Scald the fruit in a stone jar set in a kettle of water, or on a hot hearth. When the juice will run freely, strain it without pressing: to every quart of juice allow one pound of loaf-sugar; boil it up and skim; when quite clear pour out; and when cold, add an equal quantity of brandy. Shake them well together and bottle.
For a quart of water six lemons, and two ounces of loaf-sugar. Shave half the lemons, or rub the 6Ugar over them. Squeeze the juice of the lemons to the sugar, and pour the water boiling hot. Well mix the whole, and run it through a jelly-bag previously wrung out of scalding water. Lemonade may be obtained, when the fruit is not in season, by using the syrup of lemons; (simmer each pint of juice with three-quarters of a pound of loaf-sugar; strain and bottle:) or the citric acid - two drachms of citric acid, twenty drops of essence of lemon, a pint of clarified syrup or capil-laire. This may be reduced at pleasure with boiling water.
As sugar is the basis or ground-work of the confectioner's art, it is essentially necessary that the practitioner should carefully study and observe the difference in its qualities, the changes which it undergoes or effects when combined with other articles in the process of manufacture, and also the different forms which it assumes by itself at various stages. Without this knowledge, a man will never become a thorough and efficient workman, and it can only be acquired by practice and experience.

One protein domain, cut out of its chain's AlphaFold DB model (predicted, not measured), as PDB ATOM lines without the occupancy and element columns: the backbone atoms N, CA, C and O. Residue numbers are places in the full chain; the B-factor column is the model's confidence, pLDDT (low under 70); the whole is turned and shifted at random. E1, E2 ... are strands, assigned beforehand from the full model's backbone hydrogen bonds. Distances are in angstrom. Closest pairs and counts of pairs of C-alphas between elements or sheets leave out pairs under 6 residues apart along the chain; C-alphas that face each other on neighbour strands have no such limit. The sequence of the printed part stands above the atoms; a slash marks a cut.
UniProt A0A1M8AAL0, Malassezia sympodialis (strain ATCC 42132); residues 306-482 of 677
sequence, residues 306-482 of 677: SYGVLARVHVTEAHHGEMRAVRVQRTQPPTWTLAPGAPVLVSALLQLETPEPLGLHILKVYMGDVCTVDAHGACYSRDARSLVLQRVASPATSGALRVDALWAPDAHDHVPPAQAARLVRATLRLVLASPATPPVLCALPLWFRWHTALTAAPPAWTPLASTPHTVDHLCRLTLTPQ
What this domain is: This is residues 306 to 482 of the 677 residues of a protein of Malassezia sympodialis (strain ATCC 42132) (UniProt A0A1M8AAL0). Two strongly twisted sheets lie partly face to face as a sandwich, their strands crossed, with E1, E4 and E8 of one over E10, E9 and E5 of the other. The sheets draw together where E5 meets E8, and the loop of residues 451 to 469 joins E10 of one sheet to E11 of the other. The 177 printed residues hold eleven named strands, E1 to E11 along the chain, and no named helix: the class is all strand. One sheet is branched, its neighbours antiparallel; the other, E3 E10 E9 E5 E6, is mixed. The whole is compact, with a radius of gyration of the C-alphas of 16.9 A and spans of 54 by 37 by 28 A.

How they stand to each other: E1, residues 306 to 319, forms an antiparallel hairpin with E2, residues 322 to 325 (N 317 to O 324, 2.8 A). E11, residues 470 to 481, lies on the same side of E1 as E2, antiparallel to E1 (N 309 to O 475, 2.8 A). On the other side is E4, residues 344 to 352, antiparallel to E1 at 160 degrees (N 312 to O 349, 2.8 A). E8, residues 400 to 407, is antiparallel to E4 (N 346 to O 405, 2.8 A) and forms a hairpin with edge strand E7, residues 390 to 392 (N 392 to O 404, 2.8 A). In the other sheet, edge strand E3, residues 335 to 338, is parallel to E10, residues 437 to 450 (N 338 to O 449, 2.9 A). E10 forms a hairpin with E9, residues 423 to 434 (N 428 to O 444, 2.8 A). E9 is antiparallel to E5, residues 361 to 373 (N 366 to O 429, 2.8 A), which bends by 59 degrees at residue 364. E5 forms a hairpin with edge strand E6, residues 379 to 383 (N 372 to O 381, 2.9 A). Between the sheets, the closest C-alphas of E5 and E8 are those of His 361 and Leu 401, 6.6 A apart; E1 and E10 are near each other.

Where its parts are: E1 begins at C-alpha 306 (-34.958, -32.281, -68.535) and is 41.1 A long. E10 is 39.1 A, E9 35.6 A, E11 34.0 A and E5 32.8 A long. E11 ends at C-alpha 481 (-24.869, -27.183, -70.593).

The first process which it undergoes in the hands of the confectioner, is that of clarification. It is conducted on the same principle as the refining of sugar, although not carried out in every particular.
Under this head are comprised the degrees from the small thread to the large pearl; for at these points the sugar is kept in a divided state, and remains a fluid of on oily consistency. A bottle which holds three ounces of water will contain four ounces of syrup. The method of ascertaining those degrees, according to the usages of the trade, is as follows: -
Having placed the clarified syrup on the fire, let it boil a little, then dip the top of your finger in the boiling syrup, and on taking it out apply it to the top of your thumb, when, if it has attained the degree, on separating them a small ring will be drawn out a little distance, about as fine as a hair, which will break and resolve itself into a drop on the thumb and finger.
Continue the boiling a little longer, repeat the same operation as before, and a larger string will be drawn.
To ascertain this degree, separate the finger from the thumb as before, and a large string may be drawn, which will extend to nearly the distance the fingers may be opened.
The finger may now be separated from the thumb to the greatest extent before the thread will break.
Continue the boiling of the sugar, dip a skimmer in it and shake it over the pan, then blow through the holes, and if small bubbles or air-bladders are seen on the other side, it has acquired this degree.